1.We already have a federal law enforcement agency that embarrasses us overseas.
We call it the Secret Service. Granted, the Secret Service agents paid for their own prostitutes (eventually) and did not expect those they were protecting against to pick up the tab:
Drug Enforcement Administration agents allegedly had “sex parties” with prostitutes hired by local drug cartels overseas over a period of several years, according to a report released Thursday by the Justice Department’s watchdog.
2.The federal government is fully prepared to ignore science without relying on the DEA to show it the way.
As an example, look at the Environment Subcommittee of the House of Representatives Committee of Science, Space, and Technology which passed out of committee legislation to take money away from NOAA's climate change research and spend it on tornado detection instead. Because tornadoes have nothing to do with the climate or how it might be changing, and even if they did, we don't want to spend any money trying to find out.
Or the Senate in January 2015:
The U.S. Senate on Wednesday voted 98-1 to approve a resolution stating that “it is the sense of the Senate that climate change is real and not a hoax.” Then, about 15 minutes later, the Senate rejected a second resolution that said climate change is real and caused by humans.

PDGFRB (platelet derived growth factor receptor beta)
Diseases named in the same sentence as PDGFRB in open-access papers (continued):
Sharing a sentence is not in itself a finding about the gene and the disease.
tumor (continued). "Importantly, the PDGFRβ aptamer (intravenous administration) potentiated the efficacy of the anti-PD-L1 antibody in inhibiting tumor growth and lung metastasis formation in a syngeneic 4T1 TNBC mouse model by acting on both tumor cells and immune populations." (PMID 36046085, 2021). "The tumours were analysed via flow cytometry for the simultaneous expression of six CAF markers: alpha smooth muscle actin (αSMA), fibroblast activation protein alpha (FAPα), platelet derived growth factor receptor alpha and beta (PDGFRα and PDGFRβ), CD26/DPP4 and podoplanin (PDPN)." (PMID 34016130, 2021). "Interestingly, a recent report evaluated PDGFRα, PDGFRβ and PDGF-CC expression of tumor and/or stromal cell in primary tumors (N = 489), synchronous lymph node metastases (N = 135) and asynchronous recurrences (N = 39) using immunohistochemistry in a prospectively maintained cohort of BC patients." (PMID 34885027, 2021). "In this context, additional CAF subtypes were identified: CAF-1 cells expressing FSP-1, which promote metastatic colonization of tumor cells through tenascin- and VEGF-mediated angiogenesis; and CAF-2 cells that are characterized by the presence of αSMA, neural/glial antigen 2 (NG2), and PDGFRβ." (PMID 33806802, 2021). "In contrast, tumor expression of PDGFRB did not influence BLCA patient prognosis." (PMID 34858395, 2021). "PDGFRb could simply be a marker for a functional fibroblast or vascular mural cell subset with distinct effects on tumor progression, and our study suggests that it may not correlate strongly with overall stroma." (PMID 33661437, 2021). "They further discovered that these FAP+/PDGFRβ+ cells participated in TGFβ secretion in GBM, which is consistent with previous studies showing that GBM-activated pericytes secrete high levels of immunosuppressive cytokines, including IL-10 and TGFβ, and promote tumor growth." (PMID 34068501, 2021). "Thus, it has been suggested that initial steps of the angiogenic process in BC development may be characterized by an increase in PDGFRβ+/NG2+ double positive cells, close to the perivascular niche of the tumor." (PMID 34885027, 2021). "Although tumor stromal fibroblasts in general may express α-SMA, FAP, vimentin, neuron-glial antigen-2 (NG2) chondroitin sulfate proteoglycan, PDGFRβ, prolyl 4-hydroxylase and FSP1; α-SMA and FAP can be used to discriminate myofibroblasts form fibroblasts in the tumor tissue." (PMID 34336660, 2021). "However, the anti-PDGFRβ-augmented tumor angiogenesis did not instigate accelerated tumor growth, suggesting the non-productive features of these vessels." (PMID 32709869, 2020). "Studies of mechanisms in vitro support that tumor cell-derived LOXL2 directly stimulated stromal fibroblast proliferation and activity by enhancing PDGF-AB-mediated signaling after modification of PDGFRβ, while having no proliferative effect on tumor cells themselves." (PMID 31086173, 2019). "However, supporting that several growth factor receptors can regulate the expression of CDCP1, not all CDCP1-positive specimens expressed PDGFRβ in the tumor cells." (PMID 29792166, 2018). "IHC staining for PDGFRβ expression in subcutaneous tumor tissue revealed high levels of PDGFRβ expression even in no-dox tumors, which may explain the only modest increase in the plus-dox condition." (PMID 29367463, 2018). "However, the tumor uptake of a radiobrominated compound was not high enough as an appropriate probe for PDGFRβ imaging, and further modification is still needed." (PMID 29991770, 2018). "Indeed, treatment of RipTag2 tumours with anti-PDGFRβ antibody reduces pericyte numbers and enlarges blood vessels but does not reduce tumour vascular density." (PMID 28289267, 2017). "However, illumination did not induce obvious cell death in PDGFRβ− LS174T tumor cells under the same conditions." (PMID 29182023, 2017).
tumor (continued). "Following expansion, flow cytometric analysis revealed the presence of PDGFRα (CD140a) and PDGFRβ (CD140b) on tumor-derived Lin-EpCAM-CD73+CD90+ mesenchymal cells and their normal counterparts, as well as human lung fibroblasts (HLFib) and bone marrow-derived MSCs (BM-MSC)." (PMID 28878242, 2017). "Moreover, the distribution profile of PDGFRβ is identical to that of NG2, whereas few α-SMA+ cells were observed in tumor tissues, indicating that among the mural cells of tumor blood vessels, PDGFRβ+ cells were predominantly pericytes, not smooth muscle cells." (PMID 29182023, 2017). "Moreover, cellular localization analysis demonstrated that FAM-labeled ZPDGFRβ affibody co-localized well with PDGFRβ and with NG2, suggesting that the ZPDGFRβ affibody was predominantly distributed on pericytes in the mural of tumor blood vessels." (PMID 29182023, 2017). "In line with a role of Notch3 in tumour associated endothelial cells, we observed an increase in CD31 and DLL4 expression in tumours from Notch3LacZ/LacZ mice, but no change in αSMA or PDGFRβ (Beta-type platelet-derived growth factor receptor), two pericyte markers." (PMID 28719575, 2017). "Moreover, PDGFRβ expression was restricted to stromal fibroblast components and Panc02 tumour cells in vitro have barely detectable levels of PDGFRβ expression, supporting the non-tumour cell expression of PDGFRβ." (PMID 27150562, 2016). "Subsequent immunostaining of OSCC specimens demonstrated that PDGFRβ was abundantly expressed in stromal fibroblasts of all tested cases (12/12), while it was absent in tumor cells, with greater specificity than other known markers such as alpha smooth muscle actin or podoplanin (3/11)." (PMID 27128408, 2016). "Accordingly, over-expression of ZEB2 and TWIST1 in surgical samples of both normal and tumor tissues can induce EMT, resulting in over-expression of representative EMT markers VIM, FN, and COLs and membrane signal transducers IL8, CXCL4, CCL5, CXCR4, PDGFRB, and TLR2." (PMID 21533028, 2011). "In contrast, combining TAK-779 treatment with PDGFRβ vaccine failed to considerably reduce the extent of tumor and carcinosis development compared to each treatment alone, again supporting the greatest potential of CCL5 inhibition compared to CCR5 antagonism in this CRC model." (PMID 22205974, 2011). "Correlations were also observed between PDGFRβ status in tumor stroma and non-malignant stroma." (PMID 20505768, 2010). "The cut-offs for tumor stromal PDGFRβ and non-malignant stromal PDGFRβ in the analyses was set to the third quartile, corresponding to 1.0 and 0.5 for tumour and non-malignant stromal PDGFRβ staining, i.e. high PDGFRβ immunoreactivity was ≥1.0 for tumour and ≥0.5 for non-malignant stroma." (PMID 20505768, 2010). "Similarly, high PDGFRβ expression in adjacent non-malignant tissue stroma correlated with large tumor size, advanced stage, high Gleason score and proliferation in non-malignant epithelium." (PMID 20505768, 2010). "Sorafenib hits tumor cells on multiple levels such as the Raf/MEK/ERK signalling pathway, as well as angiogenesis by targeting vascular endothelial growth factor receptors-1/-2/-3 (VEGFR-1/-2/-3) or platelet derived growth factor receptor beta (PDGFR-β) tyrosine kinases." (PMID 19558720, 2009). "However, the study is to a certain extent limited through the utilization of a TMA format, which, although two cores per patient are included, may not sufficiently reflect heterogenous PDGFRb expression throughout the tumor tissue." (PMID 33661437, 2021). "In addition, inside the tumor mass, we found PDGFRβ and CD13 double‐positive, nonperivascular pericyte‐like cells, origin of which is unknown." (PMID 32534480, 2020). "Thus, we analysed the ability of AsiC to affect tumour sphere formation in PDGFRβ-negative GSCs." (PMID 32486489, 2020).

The DEA operates
Where science is made
in a bubble of unscientific impermeable plexiglass. Because it wants to.
The Drug Enforcement Administration (DEA) is charged with enforcing federal drug laws. Under the Controlled Substances Act of 1970, its powers include the authority to schedule drugs (alongside other federal agencies) and to license facilities for the production and use of scheduled drugs in federally-approved research. Those powers are circumscribed by a statute that requires the agency to make its determinations based on scientific data.
The DEA has argued for decades that there is insufficient evidence to support rescheduling marijuana or the medical use of marijuana. At the same time, it has – along with the National Institute on Drug Abuse – acted in a manner intended to systematically impede scientific research. Through the use of such tactics, the DEA has consistently demonstrated that it is more interested in maintaining existing drug laws than in making important drug control decisions based on scientific evidence.
Where science is not made
You would think that within a pool of 2,711,000
non-military federal employees we would be able to find a single scientist, with some knowledge of medicine, like I don't know, maybe a Surgeon General, to evaluate the medical viability of a plant like cannabis, instead of trusting the decision to an agency whose existence depends on its continuing illegality. The DEA, through the National Institute on Drug Abuse and the Food and Drug Administration, has placed a stranglehold on the supply of legally available marijuana for research purposes. And the lack of scientific research showing the medical benefits of marijuana is the reason that it is still a Schedule I drug. That, and the DEAs unscientific claims about the abuse potential of cannabis.